Leave your home behind, lad,
And reach your friends your hand,
And go, and luck go with you
While Ludlow tower shall stand.


Come you home a hero,
Or come not home at all,
The lads you leave will mind you
Till Ludlow tower shall fall.


I need to say more about Cruttwell at this point. Before the war he'd been an outstanding History student gaining firsts and becoming a fellow at All Souls. He had a near-photographic memory which would have helped greatly. In August 1914 he'd been called up and had joined the Royal Berkshire regiment. By spring of 1915 he was fighting on the front line in and around the Somme. His experience of the trenches was brought to an end after a year, when he was wounded in the leg. Back home he worked for the war Office, then, after the war, went back to Oxford to resume his academic career, this time as a fellow at Hertford College. He was asked to write a history of his battalion's war experience, and this he did, the chapters appearing in book form in 1922, the year of Waugh's arrival at Hertford:

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There is one strange thing about reading this book today. It's so objective, that the level of detail for the period August 1914 to spring 1916, when Cruttwell was living the nightmare, is exactly the same as for spring 1916 to October 1918, when he'd been invalided out.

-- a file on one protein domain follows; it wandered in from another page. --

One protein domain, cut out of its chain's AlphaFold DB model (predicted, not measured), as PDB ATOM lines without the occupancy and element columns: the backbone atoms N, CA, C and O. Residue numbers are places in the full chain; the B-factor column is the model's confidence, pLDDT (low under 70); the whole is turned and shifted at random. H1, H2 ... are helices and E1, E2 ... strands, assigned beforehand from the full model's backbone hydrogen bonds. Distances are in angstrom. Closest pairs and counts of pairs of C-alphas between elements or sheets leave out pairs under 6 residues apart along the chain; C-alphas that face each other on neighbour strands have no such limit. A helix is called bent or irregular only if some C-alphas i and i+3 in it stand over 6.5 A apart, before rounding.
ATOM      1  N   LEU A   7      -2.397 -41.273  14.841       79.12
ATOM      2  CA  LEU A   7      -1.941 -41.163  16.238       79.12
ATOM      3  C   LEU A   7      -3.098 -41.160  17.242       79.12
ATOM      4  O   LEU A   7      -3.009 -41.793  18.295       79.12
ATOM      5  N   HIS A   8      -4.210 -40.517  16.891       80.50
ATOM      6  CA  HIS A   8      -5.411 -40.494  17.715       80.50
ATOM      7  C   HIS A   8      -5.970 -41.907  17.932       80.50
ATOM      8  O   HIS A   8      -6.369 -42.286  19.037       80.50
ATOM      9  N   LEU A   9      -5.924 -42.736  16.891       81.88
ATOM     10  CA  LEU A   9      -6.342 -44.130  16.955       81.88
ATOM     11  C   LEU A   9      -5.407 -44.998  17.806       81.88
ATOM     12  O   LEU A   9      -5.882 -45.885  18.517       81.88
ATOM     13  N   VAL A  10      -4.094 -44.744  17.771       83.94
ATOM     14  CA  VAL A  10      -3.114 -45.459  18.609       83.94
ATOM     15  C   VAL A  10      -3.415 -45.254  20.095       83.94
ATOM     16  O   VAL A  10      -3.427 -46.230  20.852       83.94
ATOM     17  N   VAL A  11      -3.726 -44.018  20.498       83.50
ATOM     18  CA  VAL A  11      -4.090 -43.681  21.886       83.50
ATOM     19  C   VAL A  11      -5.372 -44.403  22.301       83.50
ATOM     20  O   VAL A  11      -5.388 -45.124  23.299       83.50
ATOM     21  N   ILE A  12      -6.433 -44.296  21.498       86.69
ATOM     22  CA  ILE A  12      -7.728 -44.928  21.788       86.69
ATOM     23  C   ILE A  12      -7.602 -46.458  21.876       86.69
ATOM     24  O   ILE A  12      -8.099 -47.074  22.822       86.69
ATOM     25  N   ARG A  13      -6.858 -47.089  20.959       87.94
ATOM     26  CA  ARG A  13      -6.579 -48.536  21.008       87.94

Well, maybe not quite. Cruttwell uses the first person on very rare occasions, such as here, discussing the death of Lieutenant Ronald Poulton Palmer, the first officer to be lost:

'He had been nearly four years with the Battalion and was greatly loved by all ranks; as I went down the line at stand-to that morning many of the men of old F Company, which he commanded at Chelmsford, were crying.'

Appendix A of the book is a roll of the officers and ordinary soldiers who died during the war. It goes on for five pages. Appendix B lists the honours and decorations gained by officers and men.

I don't suppose Evelyn was ever given a copy of The War Service of The Royal Berkshire Regiment. Cruttwell would have been too self-effacing for that. Which might partly explain why, in
A Little Learning, Waugh is so cold when he recalls Cruttwell, who would occasionally go on a bender and be seen around midnight making his way very slowly round the railings of the Ratcliffe Camera believing them (according to Waugh's interpretation) to be those of Hertford College.

This aerial photograph shows the Ratcliffe Camera, bottom centre, and Hertford College, left centre. Perhaps poor Crutwell was thinking of the domed building as a monument to his dead comrades. Just a thought, but I don't think it would have been possible to return to Oxford from the Somme without one's fair share of grief and anguish.

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This image used by Bing as a Screensaver in February 2019. No photographer was attributed.